In summary, it seems to me like the blind are being sent out to lead the blind but what do you think?

Catholicism & The Commonwealth Games, Glasgow 2014 – The Problem…

animated scots flagCelebrating the Gift in Sport

Pope Francis gives blessing to Glasgow conference

 Pope Francis has sent his good wishes and prayers to athletes and theologians gathering for a conference in Glasgow on the eve of the Commonwealth Games.

Sponsored by the Bishops Conference of Scotland, Celebrating the Gift in Sport will explore how sport and faith can combine to champion the gifts of each person – especially people with disabilities – while promoting values of solidarity and respect.

The conference takes place on Thursday 17 July (9.30am to 5pm) at Blessed John Duns Scotus church hall (Ballater St, Glasgow G5 0YT) in the Gorbals.

It will be opened by the Archbishop of Glasgow, Philip Tartaglia, who said: “With his message for our Conference, Pope Francis has shown himself close to all athletes and to everyone who enjoys sport as a means of celebrating the sheer joy of the gift of life and of promoting the dignity and potential of the human person.”

 The Archbishop added: “The Glasgow Commonwealth Games is an ideal opportunity for us to celebrate that gift and proclaim the dignity, respect and purpose that God bestows on all people, no matter their ability or nationality.”

Speakers at the conference include 2004 Olympic sprint relay champion Jason Gardener, Special Olympian Leanne Peter, paralympian Frank McGuire, former British Taekwondo champion-turned broadcaster John Cullen, Gordon McCormack chair of Scottish Disability Sport, and Professor John Swinton and Christina Gangemi of the Kairos Forum at the University of Aberdeen.

Members of the Cornerstone Community will tell how sport has changed their life, building up their confidence and providing opportunities to influence wider society.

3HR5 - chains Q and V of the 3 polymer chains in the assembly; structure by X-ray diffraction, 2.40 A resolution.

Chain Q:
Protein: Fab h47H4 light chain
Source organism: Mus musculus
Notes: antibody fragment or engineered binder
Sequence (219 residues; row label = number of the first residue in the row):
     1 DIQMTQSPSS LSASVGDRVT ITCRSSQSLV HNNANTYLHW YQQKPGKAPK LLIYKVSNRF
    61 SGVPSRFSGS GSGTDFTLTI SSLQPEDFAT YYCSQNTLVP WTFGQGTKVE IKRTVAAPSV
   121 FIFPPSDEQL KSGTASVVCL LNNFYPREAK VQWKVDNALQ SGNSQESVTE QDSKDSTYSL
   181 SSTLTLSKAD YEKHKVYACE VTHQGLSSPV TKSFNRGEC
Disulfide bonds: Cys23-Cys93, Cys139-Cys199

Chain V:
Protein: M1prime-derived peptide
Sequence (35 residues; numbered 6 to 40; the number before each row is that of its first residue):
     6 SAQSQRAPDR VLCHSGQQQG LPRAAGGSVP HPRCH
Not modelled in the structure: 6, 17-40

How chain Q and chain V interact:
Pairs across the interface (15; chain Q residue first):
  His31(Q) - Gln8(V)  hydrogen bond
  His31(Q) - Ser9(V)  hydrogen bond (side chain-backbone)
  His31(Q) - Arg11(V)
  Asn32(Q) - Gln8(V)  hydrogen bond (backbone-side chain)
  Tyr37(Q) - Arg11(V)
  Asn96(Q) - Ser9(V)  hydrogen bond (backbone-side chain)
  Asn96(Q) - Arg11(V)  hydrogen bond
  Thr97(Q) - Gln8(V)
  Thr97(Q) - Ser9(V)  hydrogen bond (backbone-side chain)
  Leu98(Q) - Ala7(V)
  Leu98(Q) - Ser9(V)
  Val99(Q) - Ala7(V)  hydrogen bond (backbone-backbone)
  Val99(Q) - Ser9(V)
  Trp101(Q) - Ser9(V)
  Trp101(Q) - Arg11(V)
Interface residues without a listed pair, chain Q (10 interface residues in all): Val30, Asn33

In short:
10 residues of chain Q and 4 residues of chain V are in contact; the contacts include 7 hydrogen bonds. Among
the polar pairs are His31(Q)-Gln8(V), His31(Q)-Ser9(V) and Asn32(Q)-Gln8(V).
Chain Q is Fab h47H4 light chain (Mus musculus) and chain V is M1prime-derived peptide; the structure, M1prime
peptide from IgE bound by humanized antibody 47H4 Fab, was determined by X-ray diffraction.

Conference ticket (£40 per person) includes lunch – simply come along on the day and pay at the door

Programme of speakers and topics

Comment

The entire tone of the “Games” material coming from the Catholic Church in Glasgow is ecumenical. Check out the Programme of speakers and topics for the above conference, held yesterday, if you haven’t already done so. The problem, arguably, is that this major event, which will be reported not only across the UK but around the world, is an opportunity missed for the Catholic Church. There’s been  no conference organised to invite athletes, visitors, spectators, whoever, to come and learn about Catholicism, just some vague talk about celebrating “the Gift” in sport,  vaguely  linking “Faith” and sport. I’ve yet to be convinced that the Archdiocesan authorities mean “The Catholic Faith”, so, if you think you can do so, convince me!

Otherwise, share your ideas about how the Church might have used this event to spread knowledge and understanding of our Catholic religion.  Should the Church be engaging in some good old fashioned evangelisation during the next couple of weeks when the city of Glasgow will be alive with visitors from around the globe? If so, what sort of events could have been offered? Or is it enough just to have some kind of “Faith presence” in place?